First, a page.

While Eli Manning will be one of the starting quarterbacks next week in the Super Bowl in Indianapolis, the biggest decision in the NFL this offseason will involve his older brother and the team that plays in Indianapolis. The Colts will have to decide if their future includes one Peyton Manning, the signature player and face of the franchise for the past thirteen years.
As for the Colts’ other big decision in 2012 -- who to take with the top pick in the 2012 Draft -- they have plenty of time but that's an easy decision: select Andrew Luck, with or without Peyton Manning.
Six weeks before that decision, for Colts owner Jim Irsay and new general manager Ryan Grigson, there is this little matter of Peyton Manning and his contract.
There are several layers to this decision that need to be peeled away, and Irsay and Colts must be both prudent and sensitive to Manning.
In 2011, for the second time in his career with the team, the Colts allowed Manning’s contract to expire. It is curious that the Colts’ allowed the face of the franchise’s contract to lapse, something that has also now happened in New Orleans with Drew Brees. In both cases, the players and agent Tom Condon, frustrated by the pace of the negotiations, decided that they would be better served as free agents.
ICONIrsay, who has let Manning's contract expire twice, has a franchise-defining decision to make.
This was not the first time that Manning’s contract ran out as a Colt. Manning's rookie contract, signed in 1998, also played out. In both 2004 and 2011, the expired contracts were landmark deals -- the largest rookie and veteran contracts in the history of the NFL when negotiated. In both cases, the Colts followed such expiration by placing the Franchise Tag (Tag) on Manning, preventing him from going to the marketplace (which would have caused Irsay and president Bill Polian to enroll in witness protection in Indianapolis:).
The 2011 deal
Soon after the 2011 lockout ended, the Colts negotiated a new contract for Manning. And, like the two previous Manning contracts, it once again set a new standard for top compensation in the NFL.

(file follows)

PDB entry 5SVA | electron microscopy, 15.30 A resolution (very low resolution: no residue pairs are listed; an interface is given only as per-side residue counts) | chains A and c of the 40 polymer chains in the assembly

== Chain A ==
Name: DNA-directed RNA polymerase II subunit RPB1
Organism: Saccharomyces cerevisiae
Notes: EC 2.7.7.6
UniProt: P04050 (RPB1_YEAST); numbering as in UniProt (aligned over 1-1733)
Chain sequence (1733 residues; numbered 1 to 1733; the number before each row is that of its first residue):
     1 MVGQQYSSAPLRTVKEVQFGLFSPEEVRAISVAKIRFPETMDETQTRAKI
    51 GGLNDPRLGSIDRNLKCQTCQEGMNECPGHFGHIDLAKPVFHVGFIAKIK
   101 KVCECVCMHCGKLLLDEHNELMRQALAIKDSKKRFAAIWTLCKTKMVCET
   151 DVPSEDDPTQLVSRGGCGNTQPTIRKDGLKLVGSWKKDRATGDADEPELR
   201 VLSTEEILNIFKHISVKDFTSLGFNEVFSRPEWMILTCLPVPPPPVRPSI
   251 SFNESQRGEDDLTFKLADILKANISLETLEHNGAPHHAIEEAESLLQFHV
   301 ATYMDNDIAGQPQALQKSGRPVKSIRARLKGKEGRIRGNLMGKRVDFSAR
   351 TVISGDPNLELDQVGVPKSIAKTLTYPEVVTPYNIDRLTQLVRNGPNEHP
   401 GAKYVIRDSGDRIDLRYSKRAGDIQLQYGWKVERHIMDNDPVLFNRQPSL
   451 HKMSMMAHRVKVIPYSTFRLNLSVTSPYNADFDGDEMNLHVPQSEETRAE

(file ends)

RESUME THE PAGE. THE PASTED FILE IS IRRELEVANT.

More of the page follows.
Looking at the traditional markers for contracts, the deal had a couple twists. The total value of $90 million over five years, an Average Per Year (APY) of $18 million is identical to the APY achieved by Tom Brady a year prior. It was important to Manning at the time to not surpass Brady's APY.
The three-year value of the contract, however, tells a different story. Manning is scheduled to earn – if a Colt for the next two seasons (more below) – a total of $70.2 million over the first three years of the deal, a staggering $23.4 million APY that shatters any existing three-year value for all NFL contracts.
Beyond the five-year and three-year values, the crux of the deal centers on a decision to be made in the next two months that determines the true value of this deal.
The Colts must affirmatively exercise an option clause to continue to have Manning’s services for 2012 through 2015. The window of time for which that option must be exercised is between “two days following the Super Bowl until five days prior to the 2012 League Year.” In calendar terms, the Super Bowl is February 5th; the start of the 2012 League Year is March 13th. Thus, the Colts must exercise the option to keep Manning – or not – in a one month period between February 7th and March 8th.
This option is the crucial clause of Manning’s $90 million contract. And it will shape the Colts (or another franchise) for 2012 and beyond.
Let's look at that option....
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